Games with dried fruit aids predictions of toddlers’ potential skills

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How is this prediction possible? Simply by observing how long toddlers can wait until they pick up the raisin. Psychologists at the University of Warwick claim that their study indicates how well a toddler will perform at school at the age of eight; the five-minute game, to be played with 20-month-olds, can then be used to predict attention and learning patterns.

The game is as follows: the raisin was hidden underneath a plastic coloured cup (so that they cannot see through the plastic) and then placed within their reach. The psychologists then gave the children three tester runs where the children were asked to wait 60 seconds, after which they were told they could touch and eat the raisin. Researchers then concluded that babies who were born prematurely were more likely to reach for the raisin before they were allowed to.

Over 500 children have been taking part in the Bavarian longitudinal study (1985) in which those born prematurely, 25 to 41 weeks, participated in the ‘raisin game’ at 20 months and then these results were compared to those born at healthy full term.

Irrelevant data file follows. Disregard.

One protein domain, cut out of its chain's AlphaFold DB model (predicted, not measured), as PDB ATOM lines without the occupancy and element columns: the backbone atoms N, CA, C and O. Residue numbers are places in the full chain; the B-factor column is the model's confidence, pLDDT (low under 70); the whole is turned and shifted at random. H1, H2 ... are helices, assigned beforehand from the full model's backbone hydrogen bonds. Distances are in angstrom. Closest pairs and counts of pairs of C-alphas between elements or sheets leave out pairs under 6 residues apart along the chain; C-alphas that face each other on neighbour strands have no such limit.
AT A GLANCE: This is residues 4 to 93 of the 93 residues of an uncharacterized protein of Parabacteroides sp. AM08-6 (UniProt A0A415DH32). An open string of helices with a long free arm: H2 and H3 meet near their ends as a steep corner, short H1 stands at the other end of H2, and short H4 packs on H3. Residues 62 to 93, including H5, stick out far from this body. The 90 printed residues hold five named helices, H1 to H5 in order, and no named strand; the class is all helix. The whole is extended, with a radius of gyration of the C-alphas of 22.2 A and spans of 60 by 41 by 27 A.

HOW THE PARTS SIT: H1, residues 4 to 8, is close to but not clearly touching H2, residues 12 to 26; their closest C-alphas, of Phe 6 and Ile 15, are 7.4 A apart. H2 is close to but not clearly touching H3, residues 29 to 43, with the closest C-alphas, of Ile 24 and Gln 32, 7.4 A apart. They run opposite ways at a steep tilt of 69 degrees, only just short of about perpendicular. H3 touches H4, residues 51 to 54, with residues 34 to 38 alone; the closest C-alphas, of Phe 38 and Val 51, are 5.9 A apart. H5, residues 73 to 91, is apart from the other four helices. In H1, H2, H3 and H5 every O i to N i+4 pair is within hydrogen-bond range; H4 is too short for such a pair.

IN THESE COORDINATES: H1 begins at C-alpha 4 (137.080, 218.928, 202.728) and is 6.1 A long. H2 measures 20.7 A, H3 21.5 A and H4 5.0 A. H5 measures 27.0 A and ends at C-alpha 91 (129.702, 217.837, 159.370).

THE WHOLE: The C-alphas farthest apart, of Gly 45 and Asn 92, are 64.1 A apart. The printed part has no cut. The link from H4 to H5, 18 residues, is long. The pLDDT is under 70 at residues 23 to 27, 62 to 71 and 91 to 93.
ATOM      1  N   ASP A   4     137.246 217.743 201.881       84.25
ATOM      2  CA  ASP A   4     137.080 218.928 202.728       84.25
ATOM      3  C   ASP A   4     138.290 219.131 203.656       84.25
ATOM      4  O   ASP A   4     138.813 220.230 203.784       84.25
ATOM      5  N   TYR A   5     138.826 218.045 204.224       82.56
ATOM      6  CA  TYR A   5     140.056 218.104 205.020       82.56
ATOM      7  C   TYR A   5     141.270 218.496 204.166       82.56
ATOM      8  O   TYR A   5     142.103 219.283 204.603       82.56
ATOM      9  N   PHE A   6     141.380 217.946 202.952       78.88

Professor Dieter Wolke (senior author from the University’s Psychology Department) stated that the results can ‘predict attention regulation and learning in preterm children.’ Whilst also pointing to ‘potential innovative avenues to early intervention after preterm birth.’

As a follow-up to their findings, at 8 years old the exact same children had their reading, mathematical, writing and spelling abilities assessed using standardised tests; which were compared to behaviour reports from parents, paediatricians and psychologists.

Results confirmed that the lower the child’s gestational age, the lower their control and, therefore, the more likely the child is to have poor attention skills and fewer academic achievements by the age of 8.

Psychologists believe that being able to isolate cognitive problems early would lead to the development of a more tailored education that could prevent under-achieving for those born prematurely.

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